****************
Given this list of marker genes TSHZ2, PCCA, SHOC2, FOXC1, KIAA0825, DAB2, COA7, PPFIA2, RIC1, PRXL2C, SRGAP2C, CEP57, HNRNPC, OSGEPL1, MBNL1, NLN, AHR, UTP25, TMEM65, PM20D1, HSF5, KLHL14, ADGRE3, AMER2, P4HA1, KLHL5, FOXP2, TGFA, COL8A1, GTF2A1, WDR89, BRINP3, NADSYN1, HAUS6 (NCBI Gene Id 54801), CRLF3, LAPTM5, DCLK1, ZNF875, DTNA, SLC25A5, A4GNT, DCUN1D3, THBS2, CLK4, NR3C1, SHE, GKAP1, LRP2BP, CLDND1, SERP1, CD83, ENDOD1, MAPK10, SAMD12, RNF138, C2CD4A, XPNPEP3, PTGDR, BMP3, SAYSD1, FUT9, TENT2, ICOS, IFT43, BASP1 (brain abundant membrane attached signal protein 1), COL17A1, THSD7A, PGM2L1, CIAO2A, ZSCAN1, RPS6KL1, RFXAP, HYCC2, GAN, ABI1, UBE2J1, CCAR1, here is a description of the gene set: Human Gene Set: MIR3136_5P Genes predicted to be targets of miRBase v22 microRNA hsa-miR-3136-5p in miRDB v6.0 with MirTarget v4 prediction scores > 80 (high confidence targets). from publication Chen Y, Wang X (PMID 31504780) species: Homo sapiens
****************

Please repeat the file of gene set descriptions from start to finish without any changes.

Given this list of marker genes TSHZ2, PCCA, SHOC2, FOXC1, KIAA0825, DAB2, COA7, PPFIA2, RIC1, PRXL2C, SRGAP2C, CEP57, HNRNPC, OSGEPL1, MBNL1, NLN, AHR, UTP25, TMEM65, PM20D1, HSF5, KLHL14, ADGRE3, AMER2, P4HA1, KLHL5, FOXP2, TGFA, COL8A1, GTF2A1, WDR89, BRINP3, NADSYN1, HAUS6 (NCBI Gene Id 54801), CRLF3, LAPTM5, DCLK1, ZNF875, DTNA, SLC25A5, A4GNT, DCUN1D3, THBS2, CLK4, NR3C1, SHE, GKAP1, LRP2BP, CLDND1, SERP1, CD83, ENDOD1, MAPK10, SAMD12, RNF138, C2CD4A, XPNPEP3, PTGDR, BMP3, SAYSD1, FUT9, TENT2, ICOS, IFT43, BASP1 (brain abundant membrane attached signal protein 1), COL17A1, THSD7A, PGM2L1, CIAO2A, ZSCAN1, RPS6KL1, RFXAP, HYCC2, GAN, ABI1, UBE2J1, CCAR1, here is a description of the gene set: Human Gene Set: MIR3136_5P Genes predicted to be targets of miRBase v22 microRNA hsa-miR-3136-5p in miRDB v6.0 with MirTarget v4 prediction scores > 80 (high confidence targets). from publication Chen Y, Wang X (PMID 31504780) species: Homo sapiens